Like most New Yorkers, Julie wears a number of hats-- although she only wears metaphorical hats because real ones flatten her hair. Julie is a canine behavioral researcher with Dr. Alexandra Horowitz at Barnard College's Dog Cognition Lab. As a science writer, Julie is a columnist for The Bark magazine covering everything from humping and crotch sniffing to dog daycare and word learning in dogs.
In 2010, after returning from conducting research with the Family Dog Project in Budapest, Julie returned to NYC and founded Dog Spies with the motto, “What good is all this dog behavior research if it remains holed up in academic journals?” She blogs, lectures and holds programs for the general public, student groups and dog enthusiasts on the science behind dogs and the dog-human relationship. In March 2013, her blog, Dog Spies, joined the Scientific American Blog Network where you can find her covering canine science. She also crafts courses and curricula on, yes, dog behavior and cognition. She spent three wonderful semesters (2012-2014) teaching Applied Animal Behavior to Anthrozoology Masters students at Canisius College.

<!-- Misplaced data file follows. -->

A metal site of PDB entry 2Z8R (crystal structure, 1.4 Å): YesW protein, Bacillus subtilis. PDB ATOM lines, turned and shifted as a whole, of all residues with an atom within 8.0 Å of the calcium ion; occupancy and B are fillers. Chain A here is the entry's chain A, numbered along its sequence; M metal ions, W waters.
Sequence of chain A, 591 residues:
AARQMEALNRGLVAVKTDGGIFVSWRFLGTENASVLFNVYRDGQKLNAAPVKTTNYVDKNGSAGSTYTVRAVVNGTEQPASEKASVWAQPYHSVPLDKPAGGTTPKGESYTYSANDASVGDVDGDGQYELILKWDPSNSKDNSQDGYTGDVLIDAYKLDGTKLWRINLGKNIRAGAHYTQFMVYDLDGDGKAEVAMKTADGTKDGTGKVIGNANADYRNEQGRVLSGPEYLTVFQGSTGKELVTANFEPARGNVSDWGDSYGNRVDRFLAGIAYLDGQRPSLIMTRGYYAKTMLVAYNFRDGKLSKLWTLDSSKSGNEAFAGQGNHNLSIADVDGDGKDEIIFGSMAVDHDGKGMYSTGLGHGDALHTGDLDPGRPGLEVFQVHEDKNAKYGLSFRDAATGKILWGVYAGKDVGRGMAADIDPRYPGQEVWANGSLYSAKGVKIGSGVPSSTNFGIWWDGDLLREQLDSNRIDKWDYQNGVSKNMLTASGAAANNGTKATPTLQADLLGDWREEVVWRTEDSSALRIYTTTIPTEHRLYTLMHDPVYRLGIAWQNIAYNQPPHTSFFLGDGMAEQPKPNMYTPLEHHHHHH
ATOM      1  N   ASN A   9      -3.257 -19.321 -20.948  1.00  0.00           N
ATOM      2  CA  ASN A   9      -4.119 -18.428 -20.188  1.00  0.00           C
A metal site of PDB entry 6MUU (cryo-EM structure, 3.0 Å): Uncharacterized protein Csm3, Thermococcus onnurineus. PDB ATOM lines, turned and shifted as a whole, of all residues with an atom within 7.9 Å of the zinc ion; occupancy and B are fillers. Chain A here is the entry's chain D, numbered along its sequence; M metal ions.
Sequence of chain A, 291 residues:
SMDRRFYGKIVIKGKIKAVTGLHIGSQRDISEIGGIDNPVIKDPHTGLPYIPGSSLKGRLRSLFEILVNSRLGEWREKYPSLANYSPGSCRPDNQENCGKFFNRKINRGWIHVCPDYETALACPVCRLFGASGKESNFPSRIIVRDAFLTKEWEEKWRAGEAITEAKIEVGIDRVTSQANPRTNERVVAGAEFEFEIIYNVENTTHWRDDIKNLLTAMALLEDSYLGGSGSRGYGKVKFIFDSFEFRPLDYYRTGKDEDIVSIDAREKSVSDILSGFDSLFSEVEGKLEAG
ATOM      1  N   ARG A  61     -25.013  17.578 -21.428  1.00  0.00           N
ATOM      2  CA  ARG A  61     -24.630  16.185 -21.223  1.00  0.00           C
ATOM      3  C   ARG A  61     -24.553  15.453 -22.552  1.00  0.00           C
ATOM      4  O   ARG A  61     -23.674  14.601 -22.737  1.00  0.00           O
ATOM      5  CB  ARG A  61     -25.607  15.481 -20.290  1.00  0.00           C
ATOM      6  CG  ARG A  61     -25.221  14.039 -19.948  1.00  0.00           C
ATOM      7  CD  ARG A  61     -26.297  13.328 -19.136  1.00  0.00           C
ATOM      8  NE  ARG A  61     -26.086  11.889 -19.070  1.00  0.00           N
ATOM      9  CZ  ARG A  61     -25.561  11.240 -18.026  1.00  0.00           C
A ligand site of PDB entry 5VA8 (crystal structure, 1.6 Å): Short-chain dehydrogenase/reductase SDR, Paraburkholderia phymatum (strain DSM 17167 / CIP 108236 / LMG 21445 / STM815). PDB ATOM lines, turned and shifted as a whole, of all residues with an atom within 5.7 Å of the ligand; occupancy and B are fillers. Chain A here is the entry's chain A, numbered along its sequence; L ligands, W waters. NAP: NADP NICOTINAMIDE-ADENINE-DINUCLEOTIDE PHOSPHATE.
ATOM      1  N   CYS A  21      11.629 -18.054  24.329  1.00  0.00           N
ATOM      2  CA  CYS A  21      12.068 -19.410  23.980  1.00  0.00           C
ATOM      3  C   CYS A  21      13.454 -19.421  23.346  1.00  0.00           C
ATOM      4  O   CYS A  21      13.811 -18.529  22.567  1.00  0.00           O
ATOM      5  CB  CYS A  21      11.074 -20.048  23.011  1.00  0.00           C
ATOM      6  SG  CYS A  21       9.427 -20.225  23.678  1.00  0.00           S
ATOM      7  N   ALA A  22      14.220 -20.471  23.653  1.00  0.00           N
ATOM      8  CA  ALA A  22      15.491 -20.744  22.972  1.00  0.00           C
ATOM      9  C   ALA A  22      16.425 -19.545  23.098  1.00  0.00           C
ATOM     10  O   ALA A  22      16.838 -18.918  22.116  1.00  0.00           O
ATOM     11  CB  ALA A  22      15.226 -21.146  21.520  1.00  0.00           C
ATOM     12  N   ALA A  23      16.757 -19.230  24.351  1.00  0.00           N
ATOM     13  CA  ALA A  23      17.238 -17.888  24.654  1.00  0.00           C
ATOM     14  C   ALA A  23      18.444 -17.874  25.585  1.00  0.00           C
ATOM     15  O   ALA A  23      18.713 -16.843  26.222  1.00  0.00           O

Julie entered the world of canine science under the tutelage of Dr. Patricia McConnell at the University of Wisconsin-Madison. She received her Masters from the University of Edinburgh in Applied Animal Behaviour and Animal Welfare and conducted research on the “guilty look” in dogs with the Family Dog Project in Budapest. She is currently a PhD student at The City University of New York, Animal Behavior and Comparative Psychology program under the supervision of Dr. Diana Reiss.
Joining Mia Cobb’s brainchild, Do You Believe in Dog? made more sense than Mia could have foreseen. Julie was always getting in trouble for passing notes, and now she can do it legitimately and internationally. Take that, Mrs. Cooper!
At the end of the day, she'd really just like to meet your dog.